The Simpsons were given the wrath of Morrissey after it mocked the former Smiths frontman in an episode of the show.
The singer was satirized during an episode of Panic on the Streets of Springfield, which aired in the United States on Sunday night. Right now, Lisa Simpson is obsessed with a band called Snuff and is friends with Frontman Quilloughby.
The character voiced by Benedict Cumberbatch is a depressed young English singer from the ̵7;80s, who, like Morrissey, is a vegetarian and sports a quiff. Now there are nods to other singers, including Oscar Wilde posters and parody titles like How Late Is Then, Hamburger Homicide, and Everyone Is Horrid except me and Possably You.
However, it turns out that Quilloughby was Lisa’s imagination, and her dreams were shattered as he transformed into a meaty and overweight gray man with anti-immigrant views.
Hours after the episode aired, a statement written on behalf of Morrissey by his manager Peter Cutis appeared on the singer’s Facebook page, calling the show. “Hurt the soul and racism”
“It’s amazing how writing for The Simpsons has happened in the last few years.” It’s amazing. “Messing with the subject is one thing … But when the show was downgraded to violent hate tactics like showing Morrissey with a belly hanging out of his shirt (When he has never looked that way before in his career) makes you wonder who the real racist hurts are here.
“To make matters worse, the Morrissey character is called racist without pointing out any specific case, just an insult to the artist.”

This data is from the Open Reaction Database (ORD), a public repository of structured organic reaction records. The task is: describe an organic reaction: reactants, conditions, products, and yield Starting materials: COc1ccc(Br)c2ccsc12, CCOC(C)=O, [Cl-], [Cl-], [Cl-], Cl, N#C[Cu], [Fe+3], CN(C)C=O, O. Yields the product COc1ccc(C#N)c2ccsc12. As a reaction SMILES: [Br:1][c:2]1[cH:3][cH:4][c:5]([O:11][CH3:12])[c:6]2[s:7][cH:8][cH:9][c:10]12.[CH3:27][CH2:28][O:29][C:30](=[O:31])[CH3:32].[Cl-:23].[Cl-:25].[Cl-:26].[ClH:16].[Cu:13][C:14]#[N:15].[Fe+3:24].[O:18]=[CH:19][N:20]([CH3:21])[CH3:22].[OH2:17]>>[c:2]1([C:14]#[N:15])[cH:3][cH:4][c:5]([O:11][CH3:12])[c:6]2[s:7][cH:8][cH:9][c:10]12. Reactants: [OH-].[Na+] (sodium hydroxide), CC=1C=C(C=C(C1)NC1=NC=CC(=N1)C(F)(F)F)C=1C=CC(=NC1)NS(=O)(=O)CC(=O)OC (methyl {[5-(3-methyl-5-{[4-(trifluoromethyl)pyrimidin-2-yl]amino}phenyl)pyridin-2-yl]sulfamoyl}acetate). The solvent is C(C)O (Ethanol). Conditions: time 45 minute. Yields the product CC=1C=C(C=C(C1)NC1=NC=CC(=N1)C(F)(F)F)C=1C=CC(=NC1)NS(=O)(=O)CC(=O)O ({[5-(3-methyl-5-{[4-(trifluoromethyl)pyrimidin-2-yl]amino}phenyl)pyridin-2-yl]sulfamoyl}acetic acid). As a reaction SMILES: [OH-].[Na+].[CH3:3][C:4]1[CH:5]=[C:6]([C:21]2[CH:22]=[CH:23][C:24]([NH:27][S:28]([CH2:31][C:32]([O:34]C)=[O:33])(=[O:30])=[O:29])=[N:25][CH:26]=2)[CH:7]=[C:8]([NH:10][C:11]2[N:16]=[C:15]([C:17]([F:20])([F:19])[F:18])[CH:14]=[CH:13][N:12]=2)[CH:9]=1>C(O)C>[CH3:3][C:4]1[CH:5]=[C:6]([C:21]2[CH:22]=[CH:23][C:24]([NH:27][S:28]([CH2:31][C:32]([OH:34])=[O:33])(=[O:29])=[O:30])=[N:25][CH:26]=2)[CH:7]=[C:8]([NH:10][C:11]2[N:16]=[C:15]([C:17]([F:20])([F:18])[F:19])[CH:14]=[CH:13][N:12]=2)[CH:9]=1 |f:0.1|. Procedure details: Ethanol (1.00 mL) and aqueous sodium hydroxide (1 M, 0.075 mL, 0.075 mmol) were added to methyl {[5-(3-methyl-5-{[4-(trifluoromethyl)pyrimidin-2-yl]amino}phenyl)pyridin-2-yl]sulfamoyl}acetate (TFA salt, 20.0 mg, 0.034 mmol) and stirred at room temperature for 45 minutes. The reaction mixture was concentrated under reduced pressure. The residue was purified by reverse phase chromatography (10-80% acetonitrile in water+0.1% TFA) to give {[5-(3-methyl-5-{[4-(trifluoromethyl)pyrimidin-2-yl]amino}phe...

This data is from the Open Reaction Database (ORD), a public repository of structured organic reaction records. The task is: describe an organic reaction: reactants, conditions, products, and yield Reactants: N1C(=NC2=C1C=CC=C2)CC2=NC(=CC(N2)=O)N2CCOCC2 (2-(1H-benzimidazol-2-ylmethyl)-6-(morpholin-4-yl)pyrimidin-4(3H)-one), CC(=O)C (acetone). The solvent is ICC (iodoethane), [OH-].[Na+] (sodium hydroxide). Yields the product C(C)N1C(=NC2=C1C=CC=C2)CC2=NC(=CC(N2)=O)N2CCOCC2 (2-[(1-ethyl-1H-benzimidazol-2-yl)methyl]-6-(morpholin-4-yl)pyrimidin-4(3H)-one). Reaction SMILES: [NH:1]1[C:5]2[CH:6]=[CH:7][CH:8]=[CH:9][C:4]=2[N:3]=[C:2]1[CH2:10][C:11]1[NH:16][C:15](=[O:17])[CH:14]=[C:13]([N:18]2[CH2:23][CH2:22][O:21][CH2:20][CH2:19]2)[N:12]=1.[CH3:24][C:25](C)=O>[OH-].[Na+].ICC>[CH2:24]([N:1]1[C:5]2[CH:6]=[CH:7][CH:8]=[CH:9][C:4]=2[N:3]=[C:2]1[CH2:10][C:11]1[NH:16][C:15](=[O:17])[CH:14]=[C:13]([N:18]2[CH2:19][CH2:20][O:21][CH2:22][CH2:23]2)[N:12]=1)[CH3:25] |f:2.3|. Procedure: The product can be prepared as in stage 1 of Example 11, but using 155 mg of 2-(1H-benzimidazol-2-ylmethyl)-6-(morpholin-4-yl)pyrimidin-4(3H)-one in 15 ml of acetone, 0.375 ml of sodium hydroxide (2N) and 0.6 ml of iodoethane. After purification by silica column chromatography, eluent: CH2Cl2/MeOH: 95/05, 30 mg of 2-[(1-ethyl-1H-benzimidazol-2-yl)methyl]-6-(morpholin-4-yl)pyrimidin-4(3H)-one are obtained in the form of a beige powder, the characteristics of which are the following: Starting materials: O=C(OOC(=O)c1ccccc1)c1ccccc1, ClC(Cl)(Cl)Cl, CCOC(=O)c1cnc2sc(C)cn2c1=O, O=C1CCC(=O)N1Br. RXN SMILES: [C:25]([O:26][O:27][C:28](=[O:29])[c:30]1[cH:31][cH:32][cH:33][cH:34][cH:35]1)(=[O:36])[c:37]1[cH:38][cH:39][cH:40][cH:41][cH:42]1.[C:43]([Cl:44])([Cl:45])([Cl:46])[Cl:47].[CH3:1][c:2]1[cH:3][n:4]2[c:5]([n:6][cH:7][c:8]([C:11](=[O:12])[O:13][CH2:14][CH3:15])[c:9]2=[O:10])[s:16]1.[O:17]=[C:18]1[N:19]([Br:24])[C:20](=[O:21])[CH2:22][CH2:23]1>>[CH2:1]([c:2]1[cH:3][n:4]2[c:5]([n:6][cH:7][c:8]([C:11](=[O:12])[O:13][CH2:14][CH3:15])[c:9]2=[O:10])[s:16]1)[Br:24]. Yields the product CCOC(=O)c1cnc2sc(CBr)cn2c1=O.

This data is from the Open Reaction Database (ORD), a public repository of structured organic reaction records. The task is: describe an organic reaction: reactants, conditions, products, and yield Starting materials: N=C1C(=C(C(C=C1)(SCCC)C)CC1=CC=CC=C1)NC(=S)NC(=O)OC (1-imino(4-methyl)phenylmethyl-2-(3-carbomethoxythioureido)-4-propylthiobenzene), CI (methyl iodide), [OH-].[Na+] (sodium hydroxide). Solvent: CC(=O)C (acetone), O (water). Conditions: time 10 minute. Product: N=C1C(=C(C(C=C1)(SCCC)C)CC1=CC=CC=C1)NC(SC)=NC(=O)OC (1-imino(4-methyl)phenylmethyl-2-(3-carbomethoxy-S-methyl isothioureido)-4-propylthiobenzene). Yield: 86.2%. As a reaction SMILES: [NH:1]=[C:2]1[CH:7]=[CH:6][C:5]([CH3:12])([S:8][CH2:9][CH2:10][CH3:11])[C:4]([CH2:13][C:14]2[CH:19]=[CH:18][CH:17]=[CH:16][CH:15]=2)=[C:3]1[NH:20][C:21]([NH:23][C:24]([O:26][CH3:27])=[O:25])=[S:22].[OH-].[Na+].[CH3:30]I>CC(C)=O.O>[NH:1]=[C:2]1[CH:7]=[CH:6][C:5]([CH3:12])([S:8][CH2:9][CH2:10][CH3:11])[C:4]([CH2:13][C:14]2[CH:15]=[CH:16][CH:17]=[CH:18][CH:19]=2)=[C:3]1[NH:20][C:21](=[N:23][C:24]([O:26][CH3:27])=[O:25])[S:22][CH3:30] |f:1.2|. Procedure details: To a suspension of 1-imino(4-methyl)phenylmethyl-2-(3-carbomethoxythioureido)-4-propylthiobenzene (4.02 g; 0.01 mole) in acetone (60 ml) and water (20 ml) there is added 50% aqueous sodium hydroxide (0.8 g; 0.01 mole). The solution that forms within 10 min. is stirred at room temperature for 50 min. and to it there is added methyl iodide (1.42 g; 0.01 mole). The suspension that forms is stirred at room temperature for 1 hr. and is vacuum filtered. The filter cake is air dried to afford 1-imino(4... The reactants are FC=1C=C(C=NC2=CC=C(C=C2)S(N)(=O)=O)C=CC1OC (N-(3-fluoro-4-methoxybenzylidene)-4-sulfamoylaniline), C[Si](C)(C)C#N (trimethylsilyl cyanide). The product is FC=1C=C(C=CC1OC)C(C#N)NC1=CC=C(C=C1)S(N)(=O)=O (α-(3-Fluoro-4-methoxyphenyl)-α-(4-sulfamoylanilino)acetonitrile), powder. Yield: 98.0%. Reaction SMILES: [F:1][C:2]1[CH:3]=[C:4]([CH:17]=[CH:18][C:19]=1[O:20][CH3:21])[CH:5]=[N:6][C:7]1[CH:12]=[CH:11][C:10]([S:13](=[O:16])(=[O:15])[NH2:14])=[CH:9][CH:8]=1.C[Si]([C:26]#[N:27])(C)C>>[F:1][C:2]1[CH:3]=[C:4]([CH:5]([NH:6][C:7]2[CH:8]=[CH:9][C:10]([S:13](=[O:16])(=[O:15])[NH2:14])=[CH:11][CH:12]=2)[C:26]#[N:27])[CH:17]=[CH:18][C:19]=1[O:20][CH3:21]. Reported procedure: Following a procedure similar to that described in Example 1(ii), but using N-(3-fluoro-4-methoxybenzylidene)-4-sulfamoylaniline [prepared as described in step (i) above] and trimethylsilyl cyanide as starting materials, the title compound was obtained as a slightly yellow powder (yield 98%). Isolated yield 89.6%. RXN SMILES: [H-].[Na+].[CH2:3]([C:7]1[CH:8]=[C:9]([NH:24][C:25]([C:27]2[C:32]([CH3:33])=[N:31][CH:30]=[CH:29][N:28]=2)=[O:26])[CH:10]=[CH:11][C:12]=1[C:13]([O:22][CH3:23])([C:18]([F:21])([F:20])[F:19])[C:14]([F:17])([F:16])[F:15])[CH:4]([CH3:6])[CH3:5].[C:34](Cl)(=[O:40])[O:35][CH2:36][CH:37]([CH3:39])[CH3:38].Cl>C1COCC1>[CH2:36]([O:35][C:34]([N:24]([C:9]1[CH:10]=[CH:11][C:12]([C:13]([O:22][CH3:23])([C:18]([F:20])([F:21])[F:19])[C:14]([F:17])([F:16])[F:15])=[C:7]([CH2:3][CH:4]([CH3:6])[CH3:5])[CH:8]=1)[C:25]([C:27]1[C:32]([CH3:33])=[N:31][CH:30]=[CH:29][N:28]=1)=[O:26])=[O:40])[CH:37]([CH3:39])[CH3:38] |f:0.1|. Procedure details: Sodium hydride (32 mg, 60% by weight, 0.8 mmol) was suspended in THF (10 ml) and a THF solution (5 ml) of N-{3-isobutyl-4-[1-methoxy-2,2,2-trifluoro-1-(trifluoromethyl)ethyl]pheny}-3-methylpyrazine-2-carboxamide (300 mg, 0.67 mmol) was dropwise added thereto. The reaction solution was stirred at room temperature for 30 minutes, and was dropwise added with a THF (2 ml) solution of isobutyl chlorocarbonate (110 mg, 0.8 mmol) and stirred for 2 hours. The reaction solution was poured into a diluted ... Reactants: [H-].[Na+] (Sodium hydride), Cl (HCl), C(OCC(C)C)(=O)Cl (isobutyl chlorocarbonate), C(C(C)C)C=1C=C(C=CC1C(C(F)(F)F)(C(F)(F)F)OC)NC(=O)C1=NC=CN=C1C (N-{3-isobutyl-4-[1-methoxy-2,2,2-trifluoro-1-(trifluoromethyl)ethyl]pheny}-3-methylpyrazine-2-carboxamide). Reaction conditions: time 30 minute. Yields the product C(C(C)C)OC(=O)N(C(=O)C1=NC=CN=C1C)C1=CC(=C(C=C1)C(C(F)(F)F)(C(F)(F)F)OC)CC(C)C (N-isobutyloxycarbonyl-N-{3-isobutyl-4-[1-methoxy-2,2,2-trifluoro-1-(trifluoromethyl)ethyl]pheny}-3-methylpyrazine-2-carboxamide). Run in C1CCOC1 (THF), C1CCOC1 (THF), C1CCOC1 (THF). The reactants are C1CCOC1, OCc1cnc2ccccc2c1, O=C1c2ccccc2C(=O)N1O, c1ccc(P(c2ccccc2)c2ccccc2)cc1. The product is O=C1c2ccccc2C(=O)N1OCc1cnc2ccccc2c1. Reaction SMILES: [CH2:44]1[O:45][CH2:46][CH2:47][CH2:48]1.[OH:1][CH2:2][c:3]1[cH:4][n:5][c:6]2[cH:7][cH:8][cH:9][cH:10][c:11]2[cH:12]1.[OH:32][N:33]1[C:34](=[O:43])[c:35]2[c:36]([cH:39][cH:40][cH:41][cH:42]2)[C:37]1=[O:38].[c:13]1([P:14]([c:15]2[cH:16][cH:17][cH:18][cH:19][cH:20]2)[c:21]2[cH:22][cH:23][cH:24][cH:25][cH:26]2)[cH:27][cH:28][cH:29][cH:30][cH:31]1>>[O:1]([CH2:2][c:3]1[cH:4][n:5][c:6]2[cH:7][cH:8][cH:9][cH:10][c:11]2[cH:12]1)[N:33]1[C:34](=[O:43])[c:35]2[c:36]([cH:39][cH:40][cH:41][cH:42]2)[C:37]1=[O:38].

Morrissey, 61, has always denied racism. But in the past, it has been condemned many times for racist comments, including referring to Chinese people as “ethnic groups”. “Sub-species”, claiming they treat animals, call halal meat “evil”, saying the animals suffer and saying the Mayor of London, Sadiq Khan, was wrong.
He also expressed support for the far-right For Britain, wearing a logo during a US television show.
His manager’s statement, which did not explain how the Simpsons episode was racist, went on to say that the act of hypocrisy after Hank Azaria apologized for showing the Indian character Apu Nahasapeemapetilon. The latest of Hank Azaria to the whole India for his role in supporting ‘Structural racism’ says it all “The statement said.
Screenwriter Tim Long once told Variety that the characters weren’t based solely on Morrissey, “I stick with that. This character is Morrissey-esque Absolutely, there could be a little dash of… Ian Curtis of Joy Division and many others. ”
Inspired by the love of British indie bands in the 1980s, he told Variety how seeing Smiths on the tour of The Queen Is Dead changed his life, now with a parody song written by Long. And Flight of the Conchords songwriter Bret McKenzie.
The episode is expected to air in the UK on Sky One next month.